Connect to share and comment
Cuba and the US share a marine ecosystem. Can they work together to protect their reefs and sea creatures?
One factor potentially complicating such a partnership is that Cuba is looking to develop deep water petroleum reserves in its portion of the gulf, having signed exploration deals with nearly a dozen foreign oil companies in recent years. The U.S. Geological Survey has estimated Cuba’s potential oil deposits at 5 billion barrels — on par with some of the region’s biggest suppliers — while Cuban officials claim up to 20 billion barrels lie beneath the ocean floor.
No offshore drilling operations are currently underway, but if Cuba and its partners do strike oil, it would present a serious new environmental hazard for the region. Prevailing currents would likely push an oil spill into the Florida Keys and up the U.S. eastern seaboard, scientists say, but they recognize Cuba is too pressed for cash to forgo lucrative energy development in favor of strict environmental protection. That’s a reason U.S. scientists say they want to form partnerships now — to advocate for the safest and most sensitive drilling practices.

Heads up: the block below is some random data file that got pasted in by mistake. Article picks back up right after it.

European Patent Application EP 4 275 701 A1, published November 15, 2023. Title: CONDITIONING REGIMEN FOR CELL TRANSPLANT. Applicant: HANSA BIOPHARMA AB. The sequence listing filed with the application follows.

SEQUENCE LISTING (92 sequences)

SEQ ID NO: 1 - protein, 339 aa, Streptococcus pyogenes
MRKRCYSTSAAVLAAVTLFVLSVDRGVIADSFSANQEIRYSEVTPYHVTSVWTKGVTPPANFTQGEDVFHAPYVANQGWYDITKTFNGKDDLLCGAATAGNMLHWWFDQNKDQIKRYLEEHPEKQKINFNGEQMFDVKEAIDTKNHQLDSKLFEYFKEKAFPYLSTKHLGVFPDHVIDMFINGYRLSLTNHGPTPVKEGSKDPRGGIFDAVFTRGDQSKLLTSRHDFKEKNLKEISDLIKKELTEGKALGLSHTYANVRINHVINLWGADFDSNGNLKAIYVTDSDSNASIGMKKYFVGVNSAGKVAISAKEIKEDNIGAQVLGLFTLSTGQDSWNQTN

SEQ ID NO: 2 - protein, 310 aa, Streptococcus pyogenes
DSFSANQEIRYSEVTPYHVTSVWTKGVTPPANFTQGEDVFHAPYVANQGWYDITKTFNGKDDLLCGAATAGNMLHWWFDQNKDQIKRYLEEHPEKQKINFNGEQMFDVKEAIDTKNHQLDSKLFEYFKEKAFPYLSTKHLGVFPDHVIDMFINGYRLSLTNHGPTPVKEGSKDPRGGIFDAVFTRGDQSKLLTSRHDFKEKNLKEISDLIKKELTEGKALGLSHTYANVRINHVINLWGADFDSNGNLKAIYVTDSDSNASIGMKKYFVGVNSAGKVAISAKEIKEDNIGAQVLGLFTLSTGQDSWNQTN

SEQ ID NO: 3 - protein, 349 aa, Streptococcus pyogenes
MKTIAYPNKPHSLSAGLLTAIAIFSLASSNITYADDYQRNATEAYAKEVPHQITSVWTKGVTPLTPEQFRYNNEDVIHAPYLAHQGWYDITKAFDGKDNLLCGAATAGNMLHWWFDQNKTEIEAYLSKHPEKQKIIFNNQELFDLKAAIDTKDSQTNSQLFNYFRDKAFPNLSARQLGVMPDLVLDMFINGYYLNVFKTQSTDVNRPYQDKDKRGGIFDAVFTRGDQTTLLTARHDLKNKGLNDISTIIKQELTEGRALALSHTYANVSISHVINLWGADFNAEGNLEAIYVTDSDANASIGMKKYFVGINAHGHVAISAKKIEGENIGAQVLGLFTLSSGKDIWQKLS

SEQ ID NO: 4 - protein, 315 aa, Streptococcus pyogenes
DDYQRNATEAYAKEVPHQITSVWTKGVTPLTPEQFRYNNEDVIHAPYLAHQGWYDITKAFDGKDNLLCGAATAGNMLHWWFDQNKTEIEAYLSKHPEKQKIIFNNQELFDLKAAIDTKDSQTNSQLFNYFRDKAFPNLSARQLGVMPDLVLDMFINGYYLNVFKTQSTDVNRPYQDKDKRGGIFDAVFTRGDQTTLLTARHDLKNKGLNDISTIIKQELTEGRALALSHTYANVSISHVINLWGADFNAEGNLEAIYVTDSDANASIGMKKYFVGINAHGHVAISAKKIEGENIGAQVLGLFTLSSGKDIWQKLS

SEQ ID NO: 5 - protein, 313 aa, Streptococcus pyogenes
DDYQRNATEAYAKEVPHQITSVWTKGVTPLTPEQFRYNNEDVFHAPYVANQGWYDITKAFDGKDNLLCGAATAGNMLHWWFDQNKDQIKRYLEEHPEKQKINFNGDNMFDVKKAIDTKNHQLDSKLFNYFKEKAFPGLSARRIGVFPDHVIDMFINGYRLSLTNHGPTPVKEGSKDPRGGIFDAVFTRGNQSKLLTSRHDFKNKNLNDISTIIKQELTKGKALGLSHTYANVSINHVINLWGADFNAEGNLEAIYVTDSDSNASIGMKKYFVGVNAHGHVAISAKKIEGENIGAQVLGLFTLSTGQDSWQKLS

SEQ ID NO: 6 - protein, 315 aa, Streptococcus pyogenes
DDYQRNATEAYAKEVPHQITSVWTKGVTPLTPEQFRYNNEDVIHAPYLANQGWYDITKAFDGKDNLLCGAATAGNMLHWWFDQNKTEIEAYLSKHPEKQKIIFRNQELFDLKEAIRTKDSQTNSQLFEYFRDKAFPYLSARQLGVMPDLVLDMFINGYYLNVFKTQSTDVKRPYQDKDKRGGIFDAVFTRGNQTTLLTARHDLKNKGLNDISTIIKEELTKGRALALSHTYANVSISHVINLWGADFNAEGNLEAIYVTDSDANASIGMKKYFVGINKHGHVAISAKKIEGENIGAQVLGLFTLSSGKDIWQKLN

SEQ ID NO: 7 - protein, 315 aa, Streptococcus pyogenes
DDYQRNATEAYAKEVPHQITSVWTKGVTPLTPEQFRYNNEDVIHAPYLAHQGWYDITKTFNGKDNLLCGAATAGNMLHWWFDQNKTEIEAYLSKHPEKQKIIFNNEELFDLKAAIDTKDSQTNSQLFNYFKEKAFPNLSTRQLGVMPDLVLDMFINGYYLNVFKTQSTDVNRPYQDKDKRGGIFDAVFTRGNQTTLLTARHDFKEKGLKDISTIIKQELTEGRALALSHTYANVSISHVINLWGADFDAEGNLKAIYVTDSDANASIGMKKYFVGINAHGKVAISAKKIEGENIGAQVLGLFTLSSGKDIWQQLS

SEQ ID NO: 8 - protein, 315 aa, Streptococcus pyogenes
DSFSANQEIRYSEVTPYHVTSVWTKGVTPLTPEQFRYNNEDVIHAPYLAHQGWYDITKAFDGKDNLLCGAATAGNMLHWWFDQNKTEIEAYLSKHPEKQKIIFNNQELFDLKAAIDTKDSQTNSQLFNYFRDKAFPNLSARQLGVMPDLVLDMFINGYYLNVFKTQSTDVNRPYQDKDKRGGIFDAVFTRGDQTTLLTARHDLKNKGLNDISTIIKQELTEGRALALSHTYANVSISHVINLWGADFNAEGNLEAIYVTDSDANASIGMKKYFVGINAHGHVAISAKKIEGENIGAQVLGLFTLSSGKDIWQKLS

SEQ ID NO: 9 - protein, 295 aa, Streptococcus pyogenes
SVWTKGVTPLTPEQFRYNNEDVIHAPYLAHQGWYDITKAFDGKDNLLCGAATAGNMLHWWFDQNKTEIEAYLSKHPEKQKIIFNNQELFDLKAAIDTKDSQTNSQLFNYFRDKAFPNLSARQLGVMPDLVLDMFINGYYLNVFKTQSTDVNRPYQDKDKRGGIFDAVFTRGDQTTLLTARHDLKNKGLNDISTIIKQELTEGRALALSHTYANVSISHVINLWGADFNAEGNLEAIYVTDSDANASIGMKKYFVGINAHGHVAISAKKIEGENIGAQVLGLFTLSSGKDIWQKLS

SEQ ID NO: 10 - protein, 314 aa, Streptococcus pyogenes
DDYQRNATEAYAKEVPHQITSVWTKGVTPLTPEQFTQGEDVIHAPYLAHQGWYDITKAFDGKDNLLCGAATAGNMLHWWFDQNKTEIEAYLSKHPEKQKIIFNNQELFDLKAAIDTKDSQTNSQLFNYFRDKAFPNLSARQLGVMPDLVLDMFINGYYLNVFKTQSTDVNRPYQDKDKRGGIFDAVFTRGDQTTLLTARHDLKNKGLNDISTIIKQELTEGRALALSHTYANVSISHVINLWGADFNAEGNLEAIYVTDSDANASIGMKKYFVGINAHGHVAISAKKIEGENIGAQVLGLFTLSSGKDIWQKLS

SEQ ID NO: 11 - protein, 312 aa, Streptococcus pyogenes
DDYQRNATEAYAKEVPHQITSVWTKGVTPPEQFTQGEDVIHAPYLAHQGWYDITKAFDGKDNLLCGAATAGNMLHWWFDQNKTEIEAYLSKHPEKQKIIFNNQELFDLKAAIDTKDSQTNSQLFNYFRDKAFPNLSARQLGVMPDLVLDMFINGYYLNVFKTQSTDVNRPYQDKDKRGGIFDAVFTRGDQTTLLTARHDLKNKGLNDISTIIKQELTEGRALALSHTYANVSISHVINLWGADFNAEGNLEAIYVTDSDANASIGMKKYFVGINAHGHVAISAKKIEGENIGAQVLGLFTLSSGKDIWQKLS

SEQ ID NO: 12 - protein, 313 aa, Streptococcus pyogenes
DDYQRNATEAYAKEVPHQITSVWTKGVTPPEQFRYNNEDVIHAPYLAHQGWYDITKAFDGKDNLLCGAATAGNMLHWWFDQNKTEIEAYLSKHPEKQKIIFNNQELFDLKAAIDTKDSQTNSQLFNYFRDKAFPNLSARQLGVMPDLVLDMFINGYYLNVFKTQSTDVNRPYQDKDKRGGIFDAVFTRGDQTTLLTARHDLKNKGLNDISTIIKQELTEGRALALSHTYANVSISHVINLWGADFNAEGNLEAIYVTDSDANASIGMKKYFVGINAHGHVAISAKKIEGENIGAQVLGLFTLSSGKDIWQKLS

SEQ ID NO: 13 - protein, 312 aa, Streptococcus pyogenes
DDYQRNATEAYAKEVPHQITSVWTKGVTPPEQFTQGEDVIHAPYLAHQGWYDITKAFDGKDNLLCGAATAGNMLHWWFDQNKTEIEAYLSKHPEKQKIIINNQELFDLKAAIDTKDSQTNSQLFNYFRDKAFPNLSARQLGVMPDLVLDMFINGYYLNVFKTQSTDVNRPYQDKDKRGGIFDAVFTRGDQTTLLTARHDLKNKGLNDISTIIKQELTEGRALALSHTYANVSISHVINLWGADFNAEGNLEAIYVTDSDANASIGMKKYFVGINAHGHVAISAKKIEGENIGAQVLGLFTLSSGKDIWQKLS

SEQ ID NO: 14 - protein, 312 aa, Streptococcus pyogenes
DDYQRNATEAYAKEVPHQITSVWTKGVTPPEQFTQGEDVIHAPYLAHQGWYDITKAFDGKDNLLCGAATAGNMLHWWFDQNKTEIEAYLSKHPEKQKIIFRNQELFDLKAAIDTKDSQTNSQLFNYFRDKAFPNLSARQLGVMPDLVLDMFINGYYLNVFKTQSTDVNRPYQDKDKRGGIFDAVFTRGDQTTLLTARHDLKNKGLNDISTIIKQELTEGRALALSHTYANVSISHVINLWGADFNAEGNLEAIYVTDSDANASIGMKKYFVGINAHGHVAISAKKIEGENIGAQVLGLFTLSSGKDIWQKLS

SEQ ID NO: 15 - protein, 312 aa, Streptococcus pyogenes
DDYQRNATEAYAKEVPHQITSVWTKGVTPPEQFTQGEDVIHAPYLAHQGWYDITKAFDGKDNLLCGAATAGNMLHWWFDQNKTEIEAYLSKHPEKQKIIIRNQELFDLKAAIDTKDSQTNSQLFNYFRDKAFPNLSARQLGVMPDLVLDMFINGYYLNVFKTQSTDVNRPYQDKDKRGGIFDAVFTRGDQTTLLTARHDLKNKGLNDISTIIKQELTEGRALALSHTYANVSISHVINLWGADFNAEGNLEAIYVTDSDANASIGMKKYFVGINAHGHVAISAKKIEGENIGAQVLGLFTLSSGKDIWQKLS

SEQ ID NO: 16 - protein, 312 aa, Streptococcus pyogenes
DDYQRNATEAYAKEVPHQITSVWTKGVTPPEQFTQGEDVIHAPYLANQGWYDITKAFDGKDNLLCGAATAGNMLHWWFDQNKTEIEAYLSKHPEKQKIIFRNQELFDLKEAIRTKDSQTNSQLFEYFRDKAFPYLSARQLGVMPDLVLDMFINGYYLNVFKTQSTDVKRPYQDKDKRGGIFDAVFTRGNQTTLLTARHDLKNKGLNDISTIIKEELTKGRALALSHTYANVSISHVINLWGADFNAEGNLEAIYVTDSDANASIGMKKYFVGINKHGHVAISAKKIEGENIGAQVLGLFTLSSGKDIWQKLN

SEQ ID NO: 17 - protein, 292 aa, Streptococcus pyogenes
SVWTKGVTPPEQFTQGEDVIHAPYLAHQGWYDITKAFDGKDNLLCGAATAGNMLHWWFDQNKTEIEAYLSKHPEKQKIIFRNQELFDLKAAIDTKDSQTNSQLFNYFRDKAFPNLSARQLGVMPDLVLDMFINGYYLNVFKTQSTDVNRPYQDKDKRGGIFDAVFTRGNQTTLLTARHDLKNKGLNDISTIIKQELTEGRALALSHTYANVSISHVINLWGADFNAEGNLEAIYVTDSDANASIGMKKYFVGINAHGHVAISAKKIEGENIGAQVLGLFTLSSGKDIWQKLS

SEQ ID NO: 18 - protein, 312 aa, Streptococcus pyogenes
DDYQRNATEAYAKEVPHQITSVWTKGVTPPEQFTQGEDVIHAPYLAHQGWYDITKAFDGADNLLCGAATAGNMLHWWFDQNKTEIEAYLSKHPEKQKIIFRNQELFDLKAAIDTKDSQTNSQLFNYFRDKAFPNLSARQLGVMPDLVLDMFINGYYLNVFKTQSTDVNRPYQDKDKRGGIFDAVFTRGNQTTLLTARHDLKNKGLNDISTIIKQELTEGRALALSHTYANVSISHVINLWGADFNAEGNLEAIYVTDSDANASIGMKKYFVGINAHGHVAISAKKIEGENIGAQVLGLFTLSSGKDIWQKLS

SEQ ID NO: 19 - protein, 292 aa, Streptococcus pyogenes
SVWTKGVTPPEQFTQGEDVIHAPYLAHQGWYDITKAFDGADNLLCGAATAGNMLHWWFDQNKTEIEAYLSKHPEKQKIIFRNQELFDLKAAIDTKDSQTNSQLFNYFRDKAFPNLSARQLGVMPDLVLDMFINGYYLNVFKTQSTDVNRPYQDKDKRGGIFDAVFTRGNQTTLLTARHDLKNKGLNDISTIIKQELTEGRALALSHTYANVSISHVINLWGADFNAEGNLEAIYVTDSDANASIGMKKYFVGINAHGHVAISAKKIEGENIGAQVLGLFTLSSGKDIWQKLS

American scientists also said they’re eager to explore Cuba’s marine ecosystems, which include some of the region’s most extensive and intact coral reefs. Cuba has excellent scientists, U.S. researchers said, but the country has lacked the financial resources to gather much data in recent years.
“Cuba is the least known corner of the Gulf of Mexico,” said Guggenheim, director of the Washington-based advocacy group 1planet1ocean.org.
“For marine researchers in Flordia, Cuba is a very romantic place,” said Robert Hueter, director of the Center for Shark Research at MOTE Marine Laboratory in Sarasota. “We’ve often looked south to Cuba from the shores of the Florida Keys and thought ‘why can’t we go there to extend our studies?'"
Hueter said the species he studies travel back and forth between the U.S. and Cuba, and that shark populations in the region have declined 50 to 75 percent since industrial fishing for the animals began 30 years ago. For some species, the decline is more than 90 percent.
That underlines the need for multinational protection, said Hueter. While he recognizes there are political reasons that make closer cooperation difficult, “from a scientific basis, it just doesn’t make sense for us to treat this area of the ocean as if it doesn’t exist.”